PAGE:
What shall we investigate next?
There are plenty of other projects underway in the department in which the guys can get involved. Some of these involve emerging technologies; assessing them for their applicability to the systems that Damen designs and builds. Optical recognition is one such technology, another is known as ‘hardware in the loop’. The latter applies advanced simulation techniques to digitally optimise a ship’s development and design process with the goal of improving system integration and controls design before construction even begins. For systems such as propulsion, deck cranes and gangways, addressing these issues at such an early stage can deliver significant savings in time and money.
Looking ahead, Ewoud and Solon expect to have the opportunity to participate in other innovative technologies. Digital technologies and the applications of ‘big data’ will continue to be key areas, and the development of artificial intelligence will dramatically enhance the ability to automate many of the systems found on today’s vessels. “And the department is about much more than creating new products,” continues Solon. “We are also looking at every aspect of our vessels and seeking new ways to optimise processes by taking the best technology in the market and adapting it to our needs. Clients are ever more focused on maximising the performance and availability of their assets and are looking to us to work with them to deliver that on a continuous basis. So the collection, analysis and application of data regarding every aspect of a vessel and its operations is already a key part of what we do and will only become ever more important.”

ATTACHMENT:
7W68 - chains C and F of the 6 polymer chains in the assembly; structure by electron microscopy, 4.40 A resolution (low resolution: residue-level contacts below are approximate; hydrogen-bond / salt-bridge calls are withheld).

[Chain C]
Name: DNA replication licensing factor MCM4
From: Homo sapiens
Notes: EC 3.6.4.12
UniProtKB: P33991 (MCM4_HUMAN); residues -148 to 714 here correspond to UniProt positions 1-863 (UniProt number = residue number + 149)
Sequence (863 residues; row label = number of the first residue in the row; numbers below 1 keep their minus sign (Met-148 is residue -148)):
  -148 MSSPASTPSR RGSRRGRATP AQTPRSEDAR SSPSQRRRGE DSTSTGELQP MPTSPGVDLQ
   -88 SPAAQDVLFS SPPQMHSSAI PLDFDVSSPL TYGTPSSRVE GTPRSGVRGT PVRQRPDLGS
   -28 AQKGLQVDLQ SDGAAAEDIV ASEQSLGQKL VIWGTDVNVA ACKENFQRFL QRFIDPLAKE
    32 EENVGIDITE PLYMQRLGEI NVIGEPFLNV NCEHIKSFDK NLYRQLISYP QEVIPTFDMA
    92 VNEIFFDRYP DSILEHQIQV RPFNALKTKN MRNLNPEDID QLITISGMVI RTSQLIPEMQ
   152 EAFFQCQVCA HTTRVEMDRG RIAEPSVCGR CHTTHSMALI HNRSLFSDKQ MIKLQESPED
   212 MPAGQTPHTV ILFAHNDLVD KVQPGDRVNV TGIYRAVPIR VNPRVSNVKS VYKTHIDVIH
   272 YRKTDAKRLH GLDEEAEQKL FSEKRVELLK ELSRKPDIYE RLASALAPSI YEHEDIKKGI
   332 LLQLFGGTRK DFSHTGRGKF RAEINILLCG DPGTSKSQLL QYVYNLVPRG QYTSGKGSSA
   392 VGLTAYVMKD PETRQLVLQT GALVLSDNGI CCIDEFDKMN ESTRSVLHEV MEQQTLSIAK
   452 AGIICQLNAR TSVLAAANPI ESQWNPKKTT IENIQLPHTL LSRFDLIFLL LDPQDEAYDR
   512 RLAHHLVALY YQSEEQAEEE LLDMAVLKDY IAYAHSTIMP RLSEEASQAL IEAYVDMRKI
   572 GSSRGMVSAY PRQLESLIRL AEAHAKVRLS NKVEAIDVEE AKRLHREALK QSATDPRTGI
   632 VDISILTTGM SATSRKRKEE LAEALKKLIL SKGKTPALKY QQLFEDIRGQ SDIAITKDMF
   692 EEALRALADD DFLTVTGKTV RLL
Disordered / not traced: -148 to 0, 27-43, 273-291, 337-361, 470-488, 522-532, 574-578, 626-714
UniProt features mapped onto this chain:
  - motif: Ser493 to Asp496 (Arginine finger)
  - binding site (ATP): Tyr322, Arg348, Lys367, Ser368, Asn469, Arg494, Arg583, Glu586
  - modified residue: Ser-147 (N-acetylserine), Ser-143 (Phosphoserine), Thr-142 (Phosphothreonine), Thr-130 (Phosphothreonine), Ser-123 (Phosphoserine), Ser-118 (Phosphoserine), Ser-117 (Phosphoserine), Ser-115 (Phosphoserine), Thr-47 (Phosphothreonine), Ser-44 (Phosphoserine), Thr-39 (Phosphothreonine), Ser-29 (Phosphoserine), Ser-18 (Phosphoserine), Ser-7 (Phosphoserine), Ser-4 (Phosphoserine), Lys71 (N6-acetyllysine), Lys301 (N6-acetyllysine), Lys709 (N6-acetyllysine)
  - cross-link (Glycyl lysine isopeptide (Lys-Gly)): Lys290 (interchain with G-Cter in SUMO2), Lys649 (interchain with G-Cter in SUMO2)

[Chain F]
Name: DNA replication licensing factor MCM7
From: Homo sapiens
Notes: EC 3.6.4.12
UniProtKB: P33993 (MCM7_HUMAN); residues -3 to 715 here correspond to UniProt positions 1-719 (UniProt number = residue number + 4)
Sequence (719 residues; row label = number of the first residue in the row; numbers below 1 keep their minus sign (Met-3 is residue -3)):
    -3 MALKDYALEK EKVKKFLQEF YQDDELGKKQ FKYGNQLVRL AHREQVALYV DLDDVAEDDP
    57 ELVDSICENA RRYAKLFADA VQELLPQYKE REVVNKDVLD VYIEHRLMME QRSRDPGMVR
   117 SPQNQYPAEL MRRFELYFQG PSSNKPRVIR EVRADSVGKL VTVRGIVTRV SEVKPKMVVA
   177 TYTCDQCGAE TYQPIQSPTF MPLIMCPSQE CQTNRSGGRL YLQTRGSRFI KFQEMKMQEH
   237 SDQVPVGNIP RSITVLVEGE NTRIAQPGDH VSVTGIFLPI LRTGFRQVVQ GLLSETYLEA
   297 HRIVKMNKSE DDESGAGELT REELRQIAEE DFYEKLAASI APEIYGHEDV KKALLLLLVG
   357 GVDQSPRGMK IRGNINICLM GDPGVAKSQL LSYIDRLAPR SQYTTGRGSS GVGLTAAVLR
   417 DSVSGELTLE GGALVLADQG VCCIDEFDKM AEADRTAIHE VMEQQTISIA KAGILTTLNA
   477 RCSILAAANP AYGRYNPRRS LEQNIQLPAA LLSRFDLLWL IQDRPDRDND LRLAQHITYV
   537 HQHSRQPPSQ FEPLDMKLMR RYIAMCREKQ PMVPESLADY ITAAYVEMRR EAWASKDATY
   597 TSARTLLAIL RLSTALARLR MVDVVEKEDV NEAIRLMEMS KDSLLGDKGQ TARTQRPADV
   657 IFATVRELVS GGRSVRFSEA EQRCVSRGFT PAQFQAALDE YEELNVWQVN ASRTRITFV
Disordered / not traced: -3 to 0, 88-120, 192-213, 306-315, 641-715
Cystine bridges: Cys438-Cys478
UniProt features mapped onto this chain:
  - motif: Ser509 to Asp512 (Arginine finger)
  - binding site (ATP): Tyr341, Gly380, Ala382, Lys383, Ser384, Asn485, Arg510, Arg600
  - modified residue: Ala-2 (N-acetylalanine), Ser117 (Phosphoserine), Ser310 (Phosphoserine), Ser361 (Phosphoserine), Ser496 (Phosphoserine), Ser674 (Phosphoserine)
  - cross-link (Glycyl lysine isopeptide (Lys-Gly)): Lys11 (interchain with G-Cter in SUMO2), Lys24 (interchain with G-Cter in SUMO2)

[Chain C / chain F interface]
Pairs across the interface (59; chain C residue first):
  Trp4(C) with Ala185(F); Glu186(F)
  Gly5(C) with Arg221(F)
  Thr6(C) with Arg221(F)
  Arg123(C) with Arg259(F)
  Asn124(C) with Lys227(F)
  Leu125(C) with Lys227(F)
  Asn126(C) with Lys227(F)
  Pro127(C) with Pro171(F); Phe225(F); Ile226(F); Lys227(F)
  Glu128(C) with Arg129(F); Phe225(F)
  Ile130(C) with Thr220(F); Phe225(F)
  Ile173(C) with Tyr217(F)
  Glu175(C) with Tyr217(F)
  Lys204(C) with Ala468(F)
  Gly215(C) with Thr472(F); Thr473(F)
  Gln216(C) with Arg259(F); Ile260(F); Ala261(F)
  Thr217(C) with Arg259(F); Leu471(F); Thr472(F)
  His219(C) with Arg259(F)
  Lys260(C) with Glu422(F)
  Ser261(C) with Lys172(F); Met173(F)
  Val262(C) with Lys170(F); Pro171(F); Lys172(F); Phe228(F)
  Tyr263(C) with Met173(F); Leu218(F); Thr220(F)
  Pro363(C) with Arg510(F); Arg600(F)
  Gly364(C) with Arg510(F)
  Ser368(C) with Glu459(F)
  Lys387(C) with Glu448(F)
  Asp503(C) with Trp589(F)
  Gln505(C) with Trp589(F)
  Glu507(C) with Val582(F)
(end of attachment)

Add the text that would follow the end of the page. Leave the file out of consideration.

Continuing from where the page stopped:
A fantastic result!
Their experience in managing and analysing data served Ewoud, Solon and Priyanka well in the Hackathon as they quickly realised that the complexity of the Allianz datasets made a thorough quantitative analysis impossible in the time available. Instead they opted to represent the data in a qualitative format; animating the data to create a moving representation of the cars in motion. These in turn together created a silhouette of the Netherlands with clusters of good and bad drivers emerging from the aggregated journeys. Focusing in on these clusters then revealed that specific companies had concentrations of bad drivers; important information for an insurance company. In addition to the graphs, the team also created a painting!
All that effort was well worthwhile. Solon, Ewoud and Priyanka were declared the winners by the Allianz judging panel and took home the €3,000 prize. Working at Damen R&D will undoubtedly provide plenty more opportunities for excitement ahead for Ewoud, Solon and their colleagues. No-one can know quite what the future will hold, but the men and women in Damen R&D will undoubtedly be playing a leading role in developing and introducing the technologies that will transform the design, build and operation of vessels of all types, as well as no doubt many other industrial sectors.